A worrying spike in coronavirus cases in Victoria has prompted Queensland Health to widen the number of COVID-19 hotspots in the southern state.
All of Melbourne’s 31 local government areas have now been declared COVID-19 hotspots for Queenslanders, as well as five bordering local Government areas including Murrindindi, Mitchell, Moorabool, Macedon Ranges and Greater Geelong.
“The update to declared hotspots follows the recent increase in new COVID-19 cases in Greater Melbourne, along with several active outbreaks demonstrating community transmission and risk of community transmission within the Greater Melbourne region,” a Queensland Health spokesman said on Sunday morning.
ARTICLE CONTINUES AFTER THIS ADVERTISEMENT
It means any returning Queenslanders from those areas will now be forced to quarantine for 14 days upon returning to the sunshine state.
That’s unless the travel to Queensland is for a “limited number of essential purposes”.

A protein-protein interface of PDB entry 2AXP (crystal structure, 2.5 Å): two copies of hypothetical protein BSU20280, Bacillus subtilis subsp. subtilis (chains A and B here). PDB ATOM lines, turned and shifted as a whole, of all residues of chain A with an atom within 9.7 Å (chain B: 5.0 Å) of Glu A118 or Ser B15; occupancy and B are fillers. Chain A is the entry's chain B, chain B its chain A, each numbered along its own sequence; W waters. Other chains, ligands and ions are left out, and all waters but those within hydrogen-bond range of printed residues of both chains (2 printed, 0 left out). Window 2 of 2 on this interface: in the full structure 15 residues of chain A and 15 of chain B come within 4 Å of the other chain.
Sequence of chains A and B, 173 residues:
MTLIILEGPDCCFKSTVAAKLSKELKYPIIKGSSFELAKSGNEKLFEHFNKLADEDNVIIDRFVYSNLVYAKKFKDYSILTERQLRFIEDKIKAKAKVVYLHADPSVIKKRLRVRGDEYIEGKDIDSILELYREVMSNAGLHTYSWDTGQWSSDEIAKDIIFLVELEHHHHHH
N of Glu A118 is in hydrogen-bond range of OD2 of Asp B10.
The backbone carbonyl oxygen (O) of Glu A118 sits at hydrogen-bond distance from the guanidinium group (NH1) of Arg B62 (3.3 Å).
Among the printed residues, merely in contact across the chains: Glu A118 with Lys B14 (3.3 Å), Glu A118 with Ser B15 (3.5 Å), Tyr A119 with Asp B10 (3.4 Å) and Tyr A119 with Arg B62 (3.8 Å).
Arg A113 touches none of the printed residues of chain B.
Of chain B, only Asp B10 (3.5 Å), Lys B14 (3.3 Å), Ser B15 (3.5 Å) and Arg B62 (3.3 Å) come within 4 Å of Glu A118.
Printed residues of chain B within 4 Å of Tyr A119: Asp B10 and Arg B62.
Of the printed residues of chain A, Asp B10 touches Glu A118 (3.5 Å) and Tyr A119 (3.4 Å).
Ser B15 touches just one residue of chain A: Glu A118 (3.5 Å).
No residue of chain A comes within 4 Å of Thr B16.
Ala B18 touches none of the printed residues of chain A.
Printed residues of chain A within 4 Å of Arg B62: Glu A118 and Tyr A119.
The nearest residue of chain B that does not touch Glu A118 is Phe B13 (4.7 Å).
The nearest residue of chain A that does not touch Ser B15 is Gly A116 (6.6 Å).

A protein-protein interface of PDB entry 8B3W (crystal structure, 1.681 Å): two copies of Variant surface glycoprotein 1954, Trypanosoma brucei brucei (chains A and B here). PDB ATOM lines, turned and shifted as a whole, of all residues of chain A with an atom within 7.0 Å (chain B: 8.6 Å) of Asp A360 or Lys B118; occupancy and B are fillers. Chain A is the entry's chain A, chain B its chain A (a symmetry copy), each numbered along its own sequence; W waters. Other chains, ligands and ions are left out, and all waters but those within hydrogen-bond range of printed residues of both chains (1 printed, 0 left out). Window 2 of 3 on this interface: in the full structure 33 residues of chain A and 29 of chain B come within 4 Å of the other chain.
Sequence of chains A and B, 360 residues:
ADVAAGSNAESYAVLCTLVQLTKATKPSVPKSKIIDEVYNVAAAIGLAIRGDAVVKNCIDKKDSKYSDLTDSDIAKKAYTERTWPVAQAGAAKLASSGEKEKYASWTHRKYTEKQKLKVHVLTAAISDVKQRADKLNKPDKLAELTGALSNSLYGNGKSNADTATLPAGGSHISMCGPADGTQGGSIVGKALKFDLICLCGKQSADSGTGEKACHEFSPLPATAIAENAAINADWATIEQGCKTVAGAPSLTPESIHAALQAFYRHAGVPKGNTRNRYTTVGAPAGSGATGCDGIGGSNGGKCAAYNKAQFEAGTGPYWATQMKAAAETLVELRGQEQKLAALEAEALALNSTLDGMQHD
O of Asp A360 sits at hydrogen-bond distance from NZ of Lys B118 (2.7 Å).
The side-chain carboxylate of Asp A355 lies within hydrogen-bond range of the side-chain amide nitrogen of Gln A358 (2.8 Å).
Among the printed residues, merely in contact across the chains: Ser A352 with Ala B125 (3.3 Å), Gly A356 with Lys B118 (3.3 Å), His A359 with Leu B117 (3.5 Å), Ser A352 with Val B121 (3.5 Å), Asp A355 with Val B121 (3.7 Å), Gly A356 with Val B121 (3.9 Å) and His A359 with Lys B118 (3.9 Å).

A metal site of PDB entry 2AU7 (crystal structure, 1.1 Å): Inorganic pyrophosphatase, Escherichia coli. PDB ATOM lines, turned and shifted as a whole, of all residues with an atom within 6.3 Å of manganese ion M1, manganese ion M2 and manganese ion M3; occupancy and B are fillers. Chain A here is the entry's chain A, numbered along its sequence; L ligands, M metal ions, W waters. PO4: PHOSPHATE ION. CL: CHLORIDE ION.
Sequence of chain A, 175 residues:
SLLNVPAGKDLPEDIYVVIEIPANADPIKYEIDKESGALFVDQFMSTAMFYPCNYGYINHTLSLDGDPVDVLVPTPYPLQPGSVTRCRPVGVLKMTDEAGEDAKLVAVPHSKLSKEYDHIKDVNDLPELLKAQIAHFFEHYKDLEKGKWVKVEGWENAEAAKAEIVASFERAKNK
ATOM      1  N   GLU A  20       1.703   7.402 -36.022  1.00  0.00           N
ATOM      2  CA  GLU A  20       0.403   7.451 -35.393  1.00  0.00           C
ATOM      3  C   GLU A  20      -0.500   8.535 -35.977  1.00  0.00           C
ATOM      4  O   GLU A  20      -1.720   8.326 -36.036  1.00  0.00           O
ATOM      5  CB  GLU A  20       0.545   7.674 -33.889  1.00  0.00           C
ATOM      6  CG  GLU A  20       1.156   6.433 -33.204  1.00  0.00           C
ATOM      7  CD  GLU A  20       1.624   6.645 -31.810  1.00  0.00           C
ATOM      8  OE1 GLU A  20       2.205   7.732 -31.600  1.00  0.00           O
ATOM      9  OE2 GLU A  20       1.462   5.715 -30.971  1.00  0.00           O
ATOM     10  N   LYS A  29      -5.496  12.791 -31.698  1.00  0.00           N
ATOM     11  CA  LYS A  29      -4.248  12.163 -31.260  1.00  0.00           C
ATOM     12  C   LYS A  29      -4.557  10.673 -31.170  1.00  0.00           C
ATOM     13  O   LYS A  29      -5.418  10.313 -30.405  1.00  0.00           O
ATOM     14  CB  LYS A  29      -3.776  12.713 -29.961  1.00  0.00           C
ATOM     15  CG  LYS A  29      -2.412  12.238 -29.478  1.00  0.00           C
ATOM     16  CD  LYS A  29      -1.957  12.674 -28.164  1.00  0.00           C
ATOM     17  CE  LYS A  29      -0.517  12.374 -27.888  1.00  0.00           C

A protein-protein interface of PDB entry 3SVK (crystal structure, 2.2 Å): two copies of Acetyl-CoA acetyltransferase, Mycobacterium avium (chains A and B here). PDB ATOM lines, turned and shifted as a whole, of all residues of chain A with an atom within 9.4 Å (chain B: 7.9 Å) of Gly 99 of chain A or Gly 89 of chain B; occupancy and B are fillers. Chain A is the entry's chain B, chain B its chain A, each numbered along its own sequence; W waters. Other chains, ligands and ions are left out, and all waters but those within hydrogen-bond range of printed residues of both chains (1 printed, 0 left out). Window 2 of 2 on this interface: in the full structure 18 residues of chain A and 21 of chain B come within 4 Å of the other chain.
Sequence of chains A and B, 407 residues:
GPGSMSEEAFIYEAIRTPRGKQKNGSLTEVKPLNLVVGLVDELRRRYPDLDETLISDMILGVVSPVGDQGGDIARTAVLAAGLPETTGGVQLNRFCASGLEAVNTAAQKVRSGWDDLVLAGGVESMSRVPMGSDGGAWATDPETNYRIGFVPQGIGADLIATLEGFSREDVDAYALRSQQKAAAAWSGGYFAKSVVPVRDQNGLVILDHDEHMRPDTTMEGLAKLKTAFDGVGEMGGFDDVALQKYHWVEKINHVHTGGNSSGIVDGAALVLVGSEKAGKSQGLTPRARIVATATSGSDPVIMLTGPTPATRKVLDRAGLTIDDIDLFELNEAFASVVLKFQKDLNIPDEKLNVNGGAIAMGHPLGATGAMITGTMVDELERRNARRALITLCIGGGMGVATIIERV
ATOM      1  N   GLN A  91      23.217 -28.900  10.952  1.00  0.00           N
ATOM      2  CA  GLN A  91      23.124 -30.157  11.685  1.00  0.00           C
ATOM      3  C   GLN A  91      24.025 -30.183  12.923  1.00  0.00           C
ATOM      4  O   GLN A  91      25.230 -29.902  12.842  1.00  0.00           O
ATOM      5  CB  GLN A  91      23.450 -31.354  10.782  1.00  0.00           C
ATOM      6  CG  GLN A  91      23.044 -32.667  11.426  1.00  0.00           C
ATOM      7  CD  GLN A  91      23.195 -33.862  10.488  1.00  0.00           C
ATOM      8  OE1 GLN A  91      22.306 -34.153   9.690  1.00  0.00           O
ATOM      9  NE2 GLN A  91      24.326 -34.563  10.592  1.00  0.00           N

“Penalties apply for not complying with the direction,” Qld Health warned.
It comes after Victoria recorded 44 new cases of COVID-19 over the weekend, with Saturday’s 25 cases the biggest increase in a single day since the pandemic began.
The state was due to loosen their restrictions tomorrow, however that has now been delayed with tighter restrictions coming into place to avoid a potential second wave.
From midnight, home gatherings in Victoria will again be restricted to no more than five guests, while only 10 people can gather in public.
Queensland Deputy Premier Steven Miles told reporters at a press conference on Sunday that the state government will continue to assess what is happening in Victoria and other states across the country before making a decision on the borders.
The State Government was expected to allow interstate travel from July 10, however that is now in doubt.
“We still have time between now and when the roadmap outlined we would likely consider lifting those restrictions, so that’s time to analyse what happens in Victoria,” Mr Miles said.
“We certainly hope that they get on top of those cases of local transmission with these new restrictions that they’ve put in place.
“We will take all of that into account when considering whether its safe to lift our borders, but the last thing we want to do is lift the borders, have lots of people come here for school holidays, spread coronavirus in our state and then force us to go backwards on restrictions.”
Queensland’s state total remains at 1066 after the state recorded another day of zero cases today.
There are just three cases still active across the whole state, including two on the Gold Coast.